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James "Blood" Ulmer: Odyssey (Columbia)

Despite its "big budget" (1983 version) production, this might well be Ulmer's finest hour - and the best place to approach his music from, unless you're a diehard jazz buff. In which case, you probably know more about this music than I do…

Ulmer got his start in jazz organ combos, but he didn't really attract attention until he tied up w/Ornette Coleman. But, due to the usual label disputes, his only recording w/Coleman was on his own "Tales of Captain Black", and - like Ornette's own Prime Time recordings - I've never really warmed to that album, in this case because the group didn't seem to fit naturally around Ulmer. Maybe that's just my narrowmindedness, but still, this group sound entirely different.

Guitar/Treated Violin (typically wah) & drums, w/vocals on about half the tracks & the entirety clearly the output of a working band that know exactly what they're doing. With Ulmer & drummer Warren Benbow dancing around each other, Charles Burnham is free to build atmospheric backgrounds that only rarely sound much like violin. Just as the group rarely sound much like anything you'd call "jazz". Maybe some kind of Neo-African Free Blues? Only problem is, the sound's as sterile as you'd expect from a big label release from the early days of digital recording. So, the crappier the sound system that you play it on, the better it sounds. Personally, in the quest for ultimate sound, I've found my custom-made Edison vertical cut cylinder re-press to be the best, but I'm probably taking this sort of thing too far - just try it on something cheap & crank it, okay?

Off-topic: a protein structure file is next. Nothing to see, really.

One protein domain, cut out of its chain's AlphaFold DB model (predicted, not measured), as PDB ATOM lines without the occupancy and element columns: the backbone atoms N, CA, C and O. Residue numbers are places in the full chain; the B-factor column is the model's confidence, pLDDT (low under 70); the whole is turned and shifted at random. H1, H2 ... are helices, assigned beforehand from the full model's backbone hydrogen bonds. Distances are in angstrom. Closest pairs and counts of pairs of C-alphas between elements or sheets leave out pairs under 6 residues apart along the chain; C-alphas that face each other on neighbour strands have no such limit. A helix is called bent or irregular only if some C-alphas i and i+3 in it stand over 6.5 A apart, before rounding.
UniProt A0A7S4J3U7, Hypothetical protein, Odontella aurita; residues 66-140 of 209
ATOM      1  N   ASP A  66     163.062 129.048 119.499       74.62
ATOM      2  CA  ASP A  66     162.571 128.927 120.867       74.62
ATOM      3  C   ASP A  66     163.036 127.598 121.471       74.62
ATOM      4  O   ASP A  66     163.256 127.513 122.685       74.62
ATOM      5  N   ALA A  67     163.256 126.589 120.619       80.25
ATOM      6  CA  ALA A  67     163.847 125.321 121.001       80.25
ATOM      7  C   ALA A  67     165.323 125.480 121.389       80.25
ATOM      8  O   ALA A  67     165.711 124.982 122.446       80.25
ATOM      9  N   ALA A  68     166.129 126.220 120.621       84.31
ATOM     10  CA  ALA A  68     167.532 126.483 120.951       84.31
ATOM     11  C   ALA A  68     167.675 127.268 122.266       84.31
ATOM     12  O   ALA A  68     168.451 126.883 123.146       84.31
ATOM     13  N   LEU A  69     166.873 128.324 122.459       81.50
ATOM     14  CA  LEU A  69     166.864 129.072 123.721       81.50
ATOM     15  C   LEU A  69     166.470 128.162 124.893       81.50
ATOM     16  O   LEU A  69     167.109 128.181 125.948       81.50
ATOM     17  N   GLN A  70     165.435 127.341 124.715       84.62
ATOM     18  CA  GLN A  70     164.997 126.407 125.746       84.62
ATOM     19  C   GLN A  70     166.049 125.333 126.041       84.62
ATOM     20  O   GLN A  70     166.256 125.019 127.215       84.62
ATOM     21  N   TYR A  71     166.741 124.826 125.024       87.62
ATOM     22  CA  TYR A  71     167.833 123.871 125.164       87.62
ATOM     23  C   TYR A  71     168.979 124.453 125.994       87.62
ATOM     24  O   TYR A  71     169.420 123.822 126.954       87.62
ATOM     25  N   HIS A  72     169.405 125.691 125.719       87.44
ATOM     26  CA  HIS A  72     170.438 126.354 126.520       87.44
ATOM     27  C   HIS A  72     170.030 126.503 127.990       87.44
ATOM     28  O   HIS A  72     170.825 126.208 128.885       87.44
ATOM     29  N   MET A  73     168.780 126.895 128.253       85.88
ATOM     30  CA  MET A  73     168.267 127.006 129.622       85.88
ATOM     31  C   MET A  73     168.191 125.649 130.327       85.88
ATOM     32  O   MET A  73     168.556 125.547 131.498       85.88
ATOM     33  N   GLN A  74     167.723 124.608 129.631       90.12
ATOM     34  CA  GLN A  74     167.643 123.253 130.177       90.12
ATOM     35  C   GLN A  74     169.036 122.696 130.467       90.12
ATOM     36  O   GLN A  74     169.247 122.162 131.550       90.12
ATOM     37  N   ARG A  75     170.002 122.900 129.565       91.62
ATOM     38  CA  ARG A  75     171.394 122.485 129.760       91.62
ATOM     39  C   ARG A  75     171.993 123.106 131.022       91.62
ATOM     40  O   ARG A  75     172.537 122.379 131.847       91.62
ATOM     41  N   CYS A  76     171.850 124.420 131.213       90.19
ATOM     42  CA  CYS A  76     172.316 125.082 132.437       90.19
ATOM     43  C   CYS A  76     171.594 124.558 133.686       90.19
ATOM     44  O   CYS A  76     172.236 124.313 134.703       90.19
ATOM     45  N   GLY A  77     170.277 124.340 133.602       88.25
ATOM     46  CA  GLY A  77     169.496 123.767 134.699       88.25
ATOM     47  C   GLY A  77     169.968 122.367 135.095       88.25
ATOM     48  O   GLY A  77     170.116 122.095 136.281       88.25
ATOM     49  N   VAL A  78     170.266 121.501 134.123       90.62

A genuinely consistent album - for a change? - you won't have much trouble finding the goods on this one. Still, I'd like to put in a special word for the ecstatic drive of "Election" - but the whole thing's nigh on as good. Not that it did much business at the time. Dropped by Columbia, the group broke up before they could record again - although they've more recently returned to working together. Let's hope that, this time, someone's listening…

John Henry Calvinist